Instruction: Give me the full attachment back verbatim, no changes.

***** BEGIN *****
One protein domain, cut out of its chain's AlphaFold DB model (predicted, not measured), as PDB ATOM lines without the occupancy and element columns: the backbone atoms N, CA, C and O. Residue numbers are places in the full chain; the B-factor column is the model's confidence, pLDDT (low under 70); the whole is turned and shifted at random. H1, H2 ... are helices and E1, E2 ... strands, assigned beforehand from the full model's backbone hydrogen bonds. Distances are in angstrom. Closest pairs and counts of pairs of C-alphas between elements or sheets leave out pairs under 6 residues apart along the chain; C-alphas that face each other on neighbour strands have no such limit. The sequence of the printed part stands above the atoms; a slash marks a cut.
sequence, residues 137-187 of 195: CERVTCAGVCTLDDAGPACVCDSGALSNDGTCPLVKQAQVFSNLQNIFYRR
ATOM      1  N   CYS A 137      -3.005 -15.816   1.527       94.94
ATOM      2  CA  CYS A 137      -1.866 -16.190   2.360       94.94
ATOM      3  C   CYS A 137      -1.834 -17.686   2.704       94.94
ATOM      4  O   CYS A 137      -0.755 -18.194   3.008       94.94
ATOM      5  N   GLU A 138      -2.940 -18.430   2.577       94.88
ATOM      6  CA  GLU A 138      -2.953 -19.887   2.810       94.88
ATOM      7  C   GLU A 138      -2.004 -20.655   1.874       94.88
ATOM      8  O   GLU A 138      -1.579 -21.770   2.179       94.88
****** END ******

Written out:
One protein domain, cut out of its chain's AlphaFold DB model (predicted, not measured), as PDB ATOM lines without the occupancy and element columns: the backbone atoms N, CA, C and O. Residue numbers are places in the full chain; the B-factor column is the model's confidence, pLDDT (low under 70); the whole is turned and shifted at random. H1, H2 ... are helices and E1, E2 ... strands, assigned beforehand from the full model's backbone hydrogen bonds. Distances are in angstrom. Closest pairs and counts of pairs of C-alphas between elements or sheets leave out pairs under 6 residues apart along the chain; C-alphas that face each other on neighbour strands have no such limit. The sequence of the printed part stands above the atoms; a slash marks a cut.
sequence, residues 137-187 of 195: CERVTCAGVCTLDDAGPACVCDSGALSNDGTCPLVKQAQVFSNLQNIFYRR
ATOM      1  N   CYS A 137      -3.005 -15.816   1.527       94.94
ATOM      2  CA  CYS A 137      -1.866 -16.190   2.360       94.94
ATOM      3  C   CYS A 137      -1.834 -17.686   2.704       94.94
ATOM      4  O   CYS A 137      -0.755 -18.194   3.008       94.94
ATOM      5  N   GLU A 138      -2.940 -18.430   2.577       94.88
ATOM      6  CA  GLU A 138      -2.953 -19.887   2.810       94.88
ATOM      7  C   GLU A 138      -2.004 -20.655   1.874       94.88
ATOM      8  O   GLU A 138      -1.579 -21.770   2.179       94.88